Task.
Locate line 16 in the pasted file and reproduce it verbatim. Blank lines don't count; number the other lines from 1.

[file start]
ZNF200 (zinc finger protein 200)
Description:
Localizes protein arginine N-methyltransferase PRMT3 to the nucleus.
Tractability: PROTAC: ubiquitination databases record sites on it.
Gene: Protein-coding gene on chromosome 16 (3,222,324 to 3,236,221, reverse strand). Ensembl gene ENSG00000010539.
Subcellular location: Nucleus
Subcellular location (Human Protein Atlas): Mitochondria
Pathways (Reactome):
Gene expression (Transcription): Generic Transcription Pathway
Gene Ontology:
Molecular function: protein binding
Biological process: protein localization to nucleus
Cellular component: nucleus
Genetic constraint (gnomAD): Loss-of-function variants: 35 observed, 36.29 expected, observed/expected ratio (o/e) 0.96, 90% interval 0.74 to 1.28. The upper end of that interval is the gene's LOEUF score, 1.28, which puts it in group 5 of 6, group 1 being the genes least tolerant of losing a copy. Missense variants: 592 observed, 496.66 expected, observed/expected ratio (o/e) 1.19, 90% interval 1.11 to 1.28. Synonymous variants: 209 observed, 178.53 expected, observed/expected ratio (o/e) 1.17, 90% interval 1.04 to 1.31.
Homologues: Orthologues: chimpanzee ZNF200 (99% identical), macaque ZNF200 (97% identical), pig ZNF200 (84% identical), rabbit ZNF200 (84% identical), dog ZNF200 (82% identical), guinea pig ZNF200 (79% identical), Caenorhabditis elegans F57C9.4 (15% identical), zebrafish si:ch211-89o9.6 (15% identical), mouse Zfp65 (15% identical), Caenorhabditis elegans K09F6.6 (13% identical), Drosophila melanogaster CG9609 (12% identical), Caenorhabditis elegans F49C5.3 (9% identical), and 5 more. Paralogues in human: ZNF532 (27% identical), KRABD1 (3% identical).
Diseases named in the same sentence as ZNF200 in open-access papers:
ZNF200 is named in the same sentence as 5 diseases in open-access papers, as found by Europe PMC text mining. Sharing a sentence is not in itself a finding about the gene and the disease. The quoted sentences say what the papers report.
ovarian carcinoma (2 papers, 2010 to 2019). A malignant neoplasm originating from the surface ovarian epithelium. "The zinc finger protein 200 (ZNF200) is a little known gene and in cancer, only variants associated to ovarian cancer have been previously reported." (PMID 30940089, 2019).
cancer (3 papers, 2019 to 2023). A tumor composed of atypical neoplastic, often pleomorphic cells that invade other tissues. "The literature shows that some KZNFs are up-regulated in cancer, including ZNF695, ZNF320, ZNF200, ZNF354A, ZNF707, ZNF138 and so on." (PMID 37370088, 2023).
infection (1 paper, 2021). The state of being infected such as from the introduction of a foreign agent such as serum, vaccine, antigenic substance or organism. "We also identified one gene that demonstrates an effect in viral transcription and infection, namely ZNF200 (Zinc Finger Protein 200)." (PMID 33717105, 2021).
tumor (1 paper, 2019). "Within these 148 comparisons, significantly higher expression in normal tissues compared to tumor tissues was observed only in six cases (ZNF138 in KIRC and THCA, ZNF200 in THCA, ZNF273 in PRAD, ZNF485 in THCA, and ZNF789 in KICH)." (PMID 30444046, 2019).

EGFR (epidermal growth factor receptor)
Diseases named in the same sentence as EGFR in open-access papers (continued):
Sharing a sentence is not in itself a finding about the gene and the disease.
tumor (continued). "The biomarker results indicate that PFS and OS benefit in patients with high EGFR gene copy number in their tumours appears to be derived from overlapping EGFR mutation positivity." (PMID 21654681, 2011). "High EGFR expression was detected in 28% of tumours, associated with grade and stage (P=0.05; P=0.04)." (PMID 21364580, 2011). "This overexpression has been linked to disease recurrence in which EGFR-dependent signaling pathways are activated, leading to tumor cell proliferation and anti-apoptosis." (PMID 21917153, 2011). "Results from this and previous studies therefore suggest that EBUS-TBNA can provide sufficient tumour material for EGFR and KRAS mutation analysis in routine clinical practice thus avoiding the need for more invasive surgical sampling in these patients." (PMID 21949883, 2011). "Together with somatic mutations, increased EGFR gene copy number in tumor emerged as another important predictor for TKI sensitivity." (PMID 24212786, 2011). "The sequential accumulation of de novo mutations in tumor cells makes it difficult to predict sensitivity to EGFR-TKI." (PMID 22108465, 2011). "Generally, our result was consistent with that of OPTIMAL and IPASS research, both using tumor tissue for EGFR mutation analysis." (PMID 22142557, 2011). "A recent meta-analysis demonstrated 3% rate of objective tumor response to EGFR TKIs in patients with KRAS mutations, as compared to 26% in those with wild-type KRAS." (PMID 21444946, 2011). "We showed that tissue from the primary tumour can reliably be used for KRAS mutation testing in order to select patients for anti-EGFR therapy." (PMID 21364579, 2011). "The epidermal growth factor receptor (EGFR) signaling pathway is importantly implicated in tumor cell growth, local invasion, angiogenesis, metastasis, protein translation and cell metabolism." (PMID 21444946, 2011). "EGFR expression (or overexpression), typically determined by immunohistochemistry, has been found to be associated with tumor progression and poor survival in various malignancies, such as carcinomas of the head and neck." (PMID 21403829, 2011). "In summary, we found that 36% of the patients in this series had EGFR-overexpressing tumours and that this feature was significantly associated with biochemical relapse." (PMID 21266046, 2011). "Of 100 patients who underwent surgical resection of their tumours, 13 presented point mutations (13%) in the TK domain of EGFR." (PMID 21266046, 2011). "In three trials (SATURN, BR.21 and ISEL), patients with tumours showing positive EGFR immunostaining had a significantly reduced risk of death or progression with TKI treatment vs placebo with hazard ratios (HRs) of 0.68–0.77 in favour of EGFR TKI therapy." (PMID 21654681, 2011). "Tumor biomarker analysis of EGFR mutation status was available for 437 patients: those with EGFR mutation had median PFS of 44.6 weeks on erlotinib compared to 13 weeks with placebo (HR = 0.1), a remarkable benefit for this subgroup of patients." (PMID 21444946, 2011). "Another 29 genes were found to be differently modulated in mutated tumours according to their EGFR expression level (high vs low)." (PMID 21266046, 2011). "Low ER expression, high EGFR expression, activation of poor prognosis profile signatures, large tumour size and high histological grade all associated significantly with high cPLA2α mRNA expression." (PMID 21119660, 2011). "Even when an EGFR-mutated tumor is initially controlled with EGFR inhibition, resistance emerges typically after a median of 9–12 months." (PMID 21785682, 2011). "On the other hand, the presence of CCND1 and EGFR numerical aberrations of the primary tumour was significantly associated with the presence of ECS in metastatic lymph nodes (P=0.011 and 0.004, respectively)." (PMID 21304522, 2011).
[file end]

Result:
Diseases named in the same sentence as ZNF200 in open-access papers: